July 2014 - Twenty-one Years in Plandome
I offer some very personal reflections as I anticipate the celebration of our congregation’s twenty-one yearlong residence in Plandome (which will have happened by time you receive this letter).
I first entered 1001 Plandome Road with the congregation’s president, Sam Blumenthal (of blessed memory) in anticipation of High Holiday services in September 1981. Sam saw my wonder as I craned my neck to take in the soaring height of the ceiling, my eyes open wide. It was all the more magnificent given that our ‘sanctuary’ in our Roslyn Heights building still had remnants of the time that the room had served as gymnasium and cafeteria for the Willow Street School. “It’s really beautiful, isn’t it?” Sam asked acknowledging my wonder. “Just don’t get used to it,” he advised. I could not have imaged then that a dozen years later the building would be ours, thanks very much to Sam’s vision and his disregard for process.
So you might think that I would have been eager to move to Plandome once the deal was done. To the contrary, I resisted the move completely. I refused to pack my books or to move a file folder. Though the congregation ‘set up shop’ in Plandome early that summer, I continued to work at 1 Willow Street. Years before the ubiquity of mobile phones, I was completed isolated from the day-to-day workings of the synagogue office. I prepared for the Holidays sitting on a metal folding chair at a bridge table in an empty building without electricity. It was only weeks after the new owners changed the locks that I had come to Plandome. You see, that building, as modest as it was, was inspirited with memories. It was there that I gave my first (not so well received) Friday night address, and taught my first (much better received) seminar. From its bimah, I was welcomed as rabbi of the congregation by my teacher, Ira Eisenstein (z”l), our community’s rabbi emeritus (who, years earlier, had warned our Board about the evils that come from building ownership). Both my children – Sara and Ruthie (then Ruth) had been named in the sanctuary. And then there were the other namings, and b’nai mitzvah, and weddings, and funerals, and meetings (including the one that lifted our cap on membership from just 150 units, which later necessitated our move), and congregational celebrations. I didn’t want to leave the walls that housed those memories.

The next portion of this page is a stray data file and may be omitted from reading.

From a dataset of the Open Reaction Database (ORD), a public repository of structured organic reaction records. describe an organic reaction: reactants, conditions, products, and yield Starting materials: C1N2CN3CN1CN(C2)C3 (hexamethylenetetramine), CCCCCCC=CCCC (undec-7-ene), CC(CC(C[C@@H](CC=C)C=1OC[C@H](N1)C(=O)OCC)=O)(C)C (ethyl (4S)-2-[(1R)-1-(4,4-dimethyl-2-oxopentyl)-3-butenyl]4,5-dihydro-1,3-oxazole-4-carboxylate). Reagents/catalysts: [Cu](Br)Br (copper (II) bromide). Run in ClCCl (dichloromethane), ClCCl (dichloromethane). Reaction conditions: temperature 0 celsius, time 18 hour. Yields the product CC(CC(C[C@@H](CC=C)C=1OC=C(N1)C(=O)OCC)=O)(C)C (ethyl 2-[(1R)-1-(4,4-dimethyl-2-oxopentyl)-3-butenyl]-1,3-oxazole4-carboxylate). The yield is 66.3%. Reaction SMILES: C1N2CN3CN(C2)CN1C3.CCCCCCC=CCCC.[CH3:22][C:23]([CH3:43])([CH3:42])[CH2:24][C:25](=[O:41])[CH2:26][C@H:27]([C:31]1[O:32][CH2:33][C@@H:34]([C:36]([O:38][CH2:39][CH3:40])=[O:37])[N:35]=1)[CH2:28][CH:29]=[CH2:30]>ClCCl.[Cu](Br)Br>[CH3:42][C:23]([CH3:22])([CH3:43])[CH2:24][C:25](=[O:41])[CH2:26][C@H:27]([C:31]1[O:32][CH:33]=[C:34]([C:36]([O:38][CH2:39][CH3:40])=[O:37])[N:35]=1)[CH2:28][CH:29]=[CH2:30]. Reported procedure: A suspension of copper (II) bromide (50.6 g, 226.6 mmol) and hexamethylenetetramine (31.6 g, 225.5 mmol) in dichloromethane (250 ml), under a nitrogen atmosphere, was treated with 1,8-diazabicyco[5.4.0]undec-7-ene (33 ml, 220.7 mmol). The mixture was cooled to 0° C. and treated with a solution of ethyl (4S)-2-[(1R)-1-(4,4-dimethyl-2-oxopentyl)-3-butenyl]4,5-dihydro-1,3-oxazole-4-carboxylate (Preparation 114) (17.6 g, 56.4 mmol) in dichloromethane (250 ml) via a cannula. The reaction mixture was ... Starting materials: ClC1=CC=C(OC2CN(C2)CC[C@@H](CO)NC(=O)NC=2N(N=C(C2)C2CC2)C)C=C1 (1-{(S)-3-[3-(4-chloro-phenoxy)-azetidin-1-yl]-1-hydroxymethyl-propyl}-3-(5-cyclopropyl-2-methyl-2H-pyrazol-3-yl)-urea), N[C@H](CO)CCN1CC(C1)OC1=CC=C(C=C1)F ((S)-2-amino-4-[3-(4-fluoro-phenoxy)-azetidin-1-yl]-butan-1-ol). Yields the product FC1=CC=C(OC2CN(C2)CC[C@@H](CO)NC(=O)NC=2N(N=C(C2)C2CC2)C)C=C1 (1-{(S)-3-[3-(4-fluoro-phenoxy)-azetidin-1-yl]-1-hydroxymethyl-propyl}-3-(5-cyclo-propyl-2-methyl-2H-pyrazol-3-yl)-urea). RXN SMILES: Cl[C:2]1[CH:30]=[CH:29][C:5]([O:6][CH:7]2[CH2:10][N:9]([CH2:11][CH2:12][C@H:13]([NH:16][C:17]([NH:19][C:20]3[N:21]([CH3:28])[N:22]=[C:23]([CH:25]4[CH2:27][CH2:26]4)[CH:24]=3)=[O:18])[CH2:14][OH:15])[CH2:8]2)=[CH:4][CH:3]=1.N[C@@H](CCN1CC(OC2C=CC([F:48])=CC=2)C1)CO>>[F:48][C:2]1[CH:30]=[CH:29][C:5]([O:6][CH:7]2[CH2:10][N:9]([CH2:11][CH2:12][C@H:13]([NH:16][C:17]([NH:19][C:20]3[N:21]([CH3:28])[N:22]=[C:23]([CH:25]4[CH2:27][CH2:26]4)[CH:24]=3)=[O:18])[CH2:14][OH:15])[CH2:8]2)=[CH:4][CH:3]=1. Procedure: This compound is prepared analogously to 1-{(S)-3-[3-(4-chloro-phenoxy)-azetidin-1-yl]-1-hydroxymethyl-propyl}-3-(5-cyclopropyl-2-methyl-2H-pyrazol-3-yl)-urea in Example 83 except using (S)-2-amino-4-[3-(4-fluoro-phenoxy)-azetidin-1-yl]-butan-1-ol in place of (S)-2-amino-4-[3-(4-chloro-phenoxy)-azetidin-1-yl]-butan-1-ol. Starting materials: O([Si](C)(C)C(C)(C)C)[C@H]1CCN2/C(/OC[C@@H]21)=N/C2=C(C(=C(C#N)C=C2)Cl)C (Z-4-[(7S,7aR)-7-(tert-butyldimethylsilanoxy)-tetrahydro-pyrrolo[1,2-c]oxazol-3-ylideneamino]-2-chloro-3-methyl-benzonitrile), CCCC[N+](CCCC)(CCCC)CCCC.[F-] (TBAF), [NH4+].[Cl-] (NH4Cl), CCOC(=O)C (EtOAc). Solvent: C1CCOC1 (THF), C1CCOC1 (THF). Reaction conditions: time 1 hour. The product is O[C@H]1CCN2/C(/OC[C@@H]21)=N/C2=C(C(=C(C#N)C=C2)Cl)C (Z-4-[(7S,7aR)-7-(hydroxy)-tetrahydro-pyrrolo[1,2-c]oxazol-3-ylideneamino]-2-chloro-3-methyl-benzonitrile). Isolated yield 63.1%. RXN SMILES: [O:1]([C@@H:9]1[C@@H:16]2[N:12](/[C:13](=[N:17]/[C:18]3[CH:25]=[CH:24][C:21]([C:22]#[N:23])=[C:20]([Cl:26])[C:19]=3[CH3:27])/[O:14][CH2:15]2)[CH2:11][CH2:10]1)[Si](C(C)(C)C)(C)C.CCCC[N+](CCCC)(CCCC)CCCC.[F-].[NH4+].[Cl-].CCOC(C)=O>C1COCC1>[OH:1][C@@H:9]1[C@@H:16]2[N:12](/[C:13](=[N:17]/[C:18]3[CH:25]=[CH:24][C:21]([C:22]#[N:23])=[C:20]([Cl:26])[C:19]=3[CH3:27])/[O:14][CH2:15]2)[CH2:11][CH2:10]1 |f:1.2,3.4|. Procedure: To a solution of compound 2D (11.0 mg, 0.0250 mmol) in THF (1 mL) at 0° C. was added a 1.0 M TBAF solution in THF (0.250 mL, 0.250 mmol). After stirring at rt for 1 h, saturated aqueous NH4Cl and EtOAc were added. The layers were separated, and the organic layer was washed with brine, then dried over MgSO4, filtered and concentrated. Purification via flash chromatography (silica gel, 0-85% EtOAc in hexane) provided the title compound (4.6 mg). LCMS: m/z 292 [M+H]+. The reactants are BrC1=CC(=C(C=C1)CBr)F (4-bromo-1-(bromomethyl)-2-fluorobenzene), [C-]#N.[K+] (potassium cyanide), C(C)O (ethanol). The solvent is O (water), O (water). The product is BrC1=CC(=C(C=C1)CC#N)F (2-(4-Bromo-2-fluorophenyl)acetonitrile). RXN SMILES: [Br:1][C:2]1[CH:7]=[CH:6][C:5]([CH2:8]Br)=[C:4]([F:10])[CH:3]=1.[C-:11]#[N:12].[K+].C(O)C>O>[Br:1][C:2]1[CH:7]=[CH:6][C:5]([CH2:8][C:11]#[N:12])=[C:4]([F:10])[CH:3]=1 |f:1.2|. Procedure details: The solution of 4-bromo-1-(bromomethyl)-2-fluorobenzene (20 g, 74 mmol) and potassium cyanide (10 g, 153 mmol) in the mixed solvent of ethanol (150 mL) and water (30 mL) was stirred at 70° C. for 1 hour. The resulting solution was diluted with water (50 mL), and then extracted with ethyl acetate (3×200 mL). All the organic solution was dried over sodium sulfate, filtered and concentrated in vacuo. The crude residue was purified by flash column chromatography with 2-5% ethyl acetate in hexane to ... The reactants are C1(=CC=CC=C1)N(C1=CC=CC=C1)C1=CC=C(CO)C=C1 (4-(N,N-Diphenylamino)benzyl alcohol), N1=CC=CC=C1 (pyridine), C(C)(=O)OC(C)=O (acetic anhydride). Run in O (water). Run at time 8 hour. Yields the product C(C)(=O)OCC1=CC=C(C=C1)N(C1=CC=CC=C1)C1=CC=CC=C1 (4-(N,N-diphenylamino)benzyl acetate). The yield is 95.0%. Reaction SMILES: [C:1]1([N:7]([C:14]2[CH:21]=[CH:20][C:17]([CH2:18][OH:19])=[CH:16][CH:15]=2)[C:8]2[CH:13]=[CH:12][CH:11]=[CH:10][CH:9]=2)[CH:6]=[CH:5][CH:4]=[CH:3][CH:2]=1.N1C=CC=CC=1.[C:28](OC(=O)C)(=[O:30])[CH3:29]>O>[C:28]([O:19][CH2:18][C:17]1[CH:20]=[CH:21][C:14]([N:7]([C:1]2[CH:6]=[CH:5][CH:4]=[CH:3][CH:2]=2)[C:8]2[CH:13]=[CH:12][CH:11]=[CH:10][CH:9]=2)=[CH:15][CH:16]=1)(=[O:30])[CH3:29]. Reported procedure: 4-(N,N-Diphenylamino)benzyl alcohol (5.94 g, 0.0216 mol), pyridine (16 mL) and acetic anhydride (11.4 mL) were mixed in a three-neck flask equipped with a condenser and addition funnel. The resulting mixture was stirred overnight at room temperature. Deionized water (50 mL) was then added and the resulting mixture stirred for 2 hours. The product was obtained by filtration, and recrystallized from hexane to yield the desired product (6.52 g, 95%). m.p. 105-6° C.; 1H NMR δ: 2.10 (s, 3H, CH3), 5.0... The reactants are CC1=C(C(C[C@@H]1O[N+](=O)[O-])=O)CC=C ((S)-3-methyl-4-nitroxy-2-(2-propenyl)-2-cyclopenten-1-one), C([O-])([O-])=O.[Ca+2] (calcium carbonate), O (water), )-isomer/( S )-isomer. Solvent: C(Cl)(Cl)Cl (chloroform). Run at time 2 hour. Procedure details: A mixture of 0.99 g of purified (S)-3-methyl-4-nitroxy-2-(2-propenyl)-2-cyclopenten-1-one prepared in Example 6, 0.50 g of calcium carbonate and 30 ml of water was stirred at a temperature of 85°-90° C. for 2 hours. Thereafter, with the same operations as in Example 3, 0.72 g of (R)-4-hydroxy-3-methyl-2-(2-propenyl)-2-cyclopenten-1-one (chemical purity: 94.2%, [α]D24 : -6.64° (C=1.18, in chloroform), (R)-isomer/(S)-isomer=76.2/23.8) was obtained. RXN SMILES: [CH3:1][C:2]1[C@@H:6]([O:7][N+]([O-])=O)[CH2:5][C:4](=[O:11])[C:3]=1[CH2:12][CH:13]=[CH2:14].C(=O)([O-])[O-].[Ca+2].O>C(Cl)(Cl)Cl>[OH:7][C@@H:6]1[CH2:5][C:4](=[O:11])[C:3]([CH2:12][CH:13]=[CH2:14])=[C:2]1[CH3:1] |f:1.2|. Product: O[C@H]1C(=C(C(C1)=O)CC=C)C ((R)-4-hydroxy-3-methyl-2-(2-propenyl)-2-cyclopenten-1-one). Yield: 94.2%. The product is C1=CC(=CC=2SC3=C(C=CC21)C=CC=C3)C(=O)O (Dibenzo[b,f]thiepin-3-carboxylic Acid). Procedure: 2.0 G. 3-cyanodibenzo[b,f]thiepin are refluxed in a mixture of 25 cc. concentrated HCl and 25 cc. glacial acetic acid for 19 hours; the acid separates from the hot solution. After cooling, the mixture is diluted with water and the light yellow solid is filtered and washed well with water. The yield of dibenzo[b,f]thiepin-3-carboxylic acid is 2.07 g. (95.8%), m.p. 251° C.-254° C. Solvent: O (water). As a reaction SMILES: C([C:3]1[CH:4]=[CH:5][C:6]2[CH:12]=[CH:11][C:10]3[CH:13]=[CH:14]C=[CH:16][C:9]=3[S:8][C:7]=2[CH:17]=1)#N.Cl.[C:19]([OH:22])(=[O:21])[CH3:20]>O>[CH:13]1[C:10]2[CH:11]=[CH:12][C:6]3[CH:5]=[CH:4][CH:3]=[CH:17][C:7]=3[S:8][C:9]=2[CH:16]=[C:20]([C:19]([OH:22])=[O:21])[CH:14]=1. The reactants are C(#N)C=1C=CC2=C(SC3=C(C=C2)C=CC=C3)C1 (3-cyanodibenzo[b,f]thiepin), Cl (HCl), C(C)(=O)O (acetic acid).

The inspiriting of our present building began with the first naming and the first bar mitsva early that fall. With all the many ‘firsts,’ Plandome quickly became home to me. Now, twenty-one years later, it is the repository of even more memories than Willow Street where we were in residence for only eighteen years. But more than what has passed, we should celebrate all that we are and are still becoming – a vibrant, progressive, diverse community that is housed in a classic mid-century building that, I hope, will be home for us all for many, many, more years to come.
Wishing you a peaceful summer punctuated with a few happy adventures,